SimCity, Diablo 3 Updates Show How Players Can Change Games
With the shutdown of the Diablo 3 Auction House and the launch of Sim City’s offline mode both coming today, gamers everywhere are getting concrete evidence of the influence they wield over the marketplace.
It’s easy for gamers to feel ineffectual. Despite the fact that it’s their money that feeds the multi-billion dollar industry beast, they rarely get a chance to talk directly to game developers. Instead, their feedback is relegated to forum posts, blog rants, or angry Twitter tirades. Beta feedback is often ignored, and in many cases, gamers might feel like they should give up expressing their feelings about the games they buy. But today, they got a great look at just how much power they actually have.
Both SimCity and Diablo 3 were games that had troubled launches due to their incorporation of always-online DRM. In both cases, gamers were extremely vocal about their displeasure. Even in the face of claims that the games were fine, and that complaints were limited to a “vocal minority,” that buzzword of criticism killers, the backlash against the games grew. Columnist Jim Sterling wrote a piece to clarify that bitching about Diablo 3 was allowed.
SimCity’s launch was actually worse than Diablo’s, as hard as that may be to believe. On launch day, the servers couldn’t stay up, and even the error message players received was bugged at times. EA went so far as to suspend its online marketing campaign for the game, and Amazon pulled the game from its site entirely for a short time. Just like Blizzard, Maxis admitted that the launch issues were its fault, calling the game’s lack of adequate servers “dumb.”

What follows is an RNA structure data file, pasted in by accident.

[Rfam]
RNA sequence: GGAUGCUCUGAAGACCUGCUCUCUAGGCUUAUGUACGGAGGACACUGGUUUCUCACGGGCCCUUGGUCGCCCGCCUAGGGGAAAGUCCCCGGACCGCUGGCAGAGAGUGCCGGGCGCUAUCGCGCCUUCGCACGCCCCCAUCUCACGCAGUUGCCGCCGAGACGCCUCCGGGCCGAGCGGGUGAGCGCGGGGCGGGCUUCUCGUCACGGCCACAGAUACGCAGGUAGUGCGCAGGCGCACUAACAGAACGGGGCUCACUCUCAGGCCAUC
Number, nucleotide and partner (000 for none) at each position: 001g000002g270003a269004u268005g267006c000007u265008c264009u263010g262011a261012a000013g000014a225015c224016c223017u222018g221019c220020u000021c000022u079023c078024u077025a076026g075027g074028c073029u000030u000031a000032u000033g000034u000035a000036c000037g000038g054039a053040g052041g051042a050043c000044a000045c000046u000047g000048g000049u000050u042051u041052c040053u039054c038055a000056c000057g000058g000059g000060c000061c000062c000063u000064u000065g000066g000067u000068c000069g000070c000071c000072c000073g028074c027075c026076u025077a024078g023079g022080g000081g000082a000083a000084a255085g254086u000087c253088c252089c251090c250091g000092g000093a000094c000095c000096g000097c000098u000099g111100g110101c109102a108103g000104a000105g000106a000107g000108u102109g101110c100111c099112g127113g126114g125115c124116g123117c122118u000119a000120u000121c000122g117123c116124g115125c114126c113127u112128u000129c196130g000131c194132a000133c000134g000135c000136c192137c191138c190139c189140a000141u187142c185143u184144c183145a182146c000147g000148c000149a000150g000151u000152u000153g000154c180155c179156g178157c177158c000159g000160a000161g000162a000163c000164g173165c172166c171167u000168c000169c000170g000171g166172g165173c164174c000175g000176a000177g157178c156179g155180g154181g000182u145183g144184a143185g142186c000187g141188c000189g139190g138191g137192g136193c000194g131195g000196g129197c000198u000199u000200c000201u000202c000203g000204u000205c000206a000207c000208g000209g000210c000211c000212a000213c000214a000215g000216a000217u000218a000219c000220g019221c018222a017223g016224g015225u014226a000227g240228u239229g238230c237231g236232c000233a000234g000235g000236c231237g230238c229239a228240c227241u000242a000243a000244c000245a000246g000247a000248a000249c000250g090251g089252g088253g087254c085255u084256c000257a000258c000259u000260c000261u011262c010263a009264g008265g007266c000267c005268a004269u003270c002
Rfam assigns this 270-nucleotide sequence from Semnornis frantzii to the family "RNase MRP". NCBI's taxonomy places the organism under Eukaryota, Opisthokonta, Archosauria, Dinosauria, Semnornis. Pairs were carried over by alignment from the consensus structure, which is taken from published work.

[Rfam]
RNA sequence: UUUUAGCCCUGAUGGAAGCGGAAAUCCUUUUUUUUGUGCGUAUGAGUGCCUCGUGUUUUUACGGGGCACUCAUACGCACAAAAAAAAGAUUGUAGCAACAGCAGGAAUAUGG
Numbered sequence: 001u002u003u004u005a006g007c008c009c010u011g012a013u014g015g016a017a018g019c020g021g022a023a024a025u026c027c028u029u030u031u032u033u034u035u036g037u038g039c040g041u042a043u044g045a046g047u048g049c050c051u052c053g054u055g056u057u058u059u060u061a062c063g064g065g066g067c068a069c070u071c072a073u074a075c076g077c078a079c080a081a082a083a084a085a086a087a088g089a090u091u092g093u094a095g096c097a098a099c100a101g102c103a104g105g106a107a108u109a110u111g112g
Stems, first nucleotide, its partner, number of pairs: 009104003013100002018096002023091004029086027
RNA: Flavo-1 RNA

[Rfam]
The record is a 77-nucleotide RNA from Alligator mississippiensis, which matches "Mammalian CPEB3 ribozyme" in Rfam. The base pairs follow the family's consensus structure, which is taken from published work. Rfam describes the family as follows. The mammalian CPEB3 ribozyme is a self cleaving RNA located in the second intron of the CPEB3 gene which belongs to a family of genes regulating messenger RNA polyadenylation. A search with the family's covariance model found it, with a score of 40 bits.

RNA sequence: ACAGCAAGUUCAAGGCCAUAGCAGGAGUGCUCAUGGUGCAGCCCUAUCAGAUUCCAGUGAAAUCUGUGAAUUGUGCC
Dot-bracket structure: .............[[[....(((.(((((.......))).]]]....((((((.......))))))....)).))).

In both cases, players complained about the problems these games were experiencing. Petitions popped up all over the Internet, some asking government agencies to investigate, some asking for refunds, some asking for an offline mode, and all proclaiming loudly that neither of these titles was satisfactory to the consumer.
Today, one year after the launch of SimCity, and nearly two years since Diablo released, we can see the effects the legion of consumer complaints has wrought on these two titles. This morning, Blizzard completed the removal of the Real Money Auction House from Diablo 3. Also this morning, EA began the rollout of SimCity’s Offline Mode, a move EA had described in the past as, “just not possible.” How did these sweeping changes come about? What changed the minds of these huge game publishers? It’s simple: gamers made it happen.
Despite what you might think and what some denizens of the Internet might tell you, your voice matters. One person’s complaint about a game may not amount to much, but when groups of players are universally disappointed, companies take notice. It’s not just Blizzard and EA, either. Let’s not forget how quickly Microsoft moved to kill off the Xbox One’s ridiculous DRM plans once gamers got wind of the scheme, or how Bioware finally gave in and released an extended cut to try and fix the ending of Mass Effect 3 (even if it didn’t).
All of these examples were brought about entirely because players spoke up, and that’s a lesson we can’t forget going forward. As digital distribution, online DRM and the idea of games as a service become more and more mainstream, these types of situations are bound to pop up again.
It’s vital to the health of the industry that gamers continue to stand against excesses like these, and that they make themselves heard not only by being vocal, but by speaking with their wallets as well. Refusing to support companies that abuse the trust of their customers is the best method of making your voice heard.